This fascinating history shows how African-American military men and women seized their dignity through barracks culture and community politics during and after World War II.
Drawing on oral testimony, unpublished correspondence, archival records, memoirs, and diaries, Robert F. Jefferson explores the curious contradiction of war-effort idealism and entrenched discrimination through the experiences of the 93rd Infantry Division. Led by white officers and presumably unable to fight-and with the army taking great pains to regulate contact between black soldiers and local women-the division was largely relegated to support roles during the advance on the Philippines, seeing action only later in the war when U.S. officials found it unavoidable.
Jefferson discusses racial policy within the War Department, examines the lives and morale of black GIs and their families, documents the debate over the deployment of black troops, and focuses on how the soldiers' wartime experiences reshaped their perspectives on race and citizenship in America. He finds in these men and their families incredible resilience in the face of racism at war and at home and shows how their hopes for the future provided a blueprint for America's postwar civil rights struggles.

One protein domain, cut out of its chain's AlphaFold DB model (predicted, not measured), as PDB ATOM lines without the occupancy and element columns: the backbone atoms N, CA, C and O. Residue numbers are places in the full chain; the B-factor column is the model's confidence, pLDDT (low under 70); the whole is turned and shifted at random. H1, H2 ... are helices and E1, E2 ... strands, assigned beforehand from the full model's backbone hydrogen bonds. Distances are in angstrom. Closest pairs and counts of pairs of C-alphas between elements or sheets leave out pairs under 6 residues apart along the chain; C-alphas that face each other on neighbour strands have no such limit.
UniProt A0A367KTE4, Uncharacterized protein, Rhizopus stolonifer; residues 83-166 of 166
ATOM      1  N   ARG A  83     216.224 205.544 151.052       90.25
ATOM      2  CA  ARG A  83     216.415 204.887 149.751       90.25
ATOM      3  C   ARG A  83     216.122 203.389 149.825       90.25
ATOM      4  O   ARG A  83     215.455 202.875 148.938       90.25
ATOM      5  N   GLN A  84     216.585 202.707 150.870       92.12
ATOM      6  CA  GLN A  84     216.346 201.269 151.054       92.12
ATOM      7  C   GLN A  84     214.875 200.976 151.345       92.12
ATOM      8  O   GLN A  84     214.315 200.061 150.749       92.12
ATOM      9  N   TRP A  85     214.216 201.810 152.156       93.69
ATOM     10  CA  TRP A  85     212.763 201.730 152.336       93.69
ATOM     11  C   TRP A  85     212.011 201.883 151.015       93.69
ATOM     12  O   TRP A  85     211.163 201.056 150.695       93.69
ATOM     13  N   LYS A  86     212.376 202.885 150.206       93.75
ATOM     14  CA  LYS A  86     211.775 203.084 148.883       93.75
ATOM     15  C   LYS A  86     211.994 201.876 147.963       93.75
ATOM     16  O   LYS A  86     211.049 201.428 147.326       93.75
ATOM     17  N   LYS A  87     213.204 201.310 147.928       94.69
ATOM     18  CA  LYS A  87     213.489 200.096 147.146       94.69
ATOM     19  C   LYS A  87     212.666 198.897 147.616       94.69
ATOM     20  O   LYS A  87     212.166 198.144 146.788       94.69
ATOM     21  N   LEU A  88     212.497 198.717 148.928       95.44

Integrating social history and civil rights movement studies, Fighting for Hope examines the ways in which political meaning and identity were reflected in the aspirations of these black GIs and their role in transforming the face of America.
Publisher: Johns Hopkins University Press
Number of pages: 352
Weight: 635 g
Dimensions: 229 x 152 x 27 mm
An important and timely book, especially given the recent historic changes in the American political scene. * World War II History *
Robert F. Jefferson provides a complex and nuanced-yet highly readable-account of the African American soldiers who served in the all-black and segregated U.S. Army's 93rd Infantry Division... A marvelous book. -- Andrew E. Kersten * Annals of Iowa *
Jefferson's Fighting for Hope is a rigorously researched, richly etched re-creation of the formation of the all-black Ninety-third Infantry Division, which fought in the Pacific theater. -- Gerald Early * Journal of American History *
Well-written work. -- Alan Osur * American Historical Review *
Fighting for Hope provides an immensely useful model for not only historians, but also political scientists studying how race, war, and culture shaped the lives of African Americans in the early twentieth century. For students of black military history, this book is a must read. -- Judson L. Jeffries * History: Reviews of New Books *
An invaluable contribution to military history, African American history, and American social history. -- Hayward "Woody" Farrar * Journal of American Ethnic History *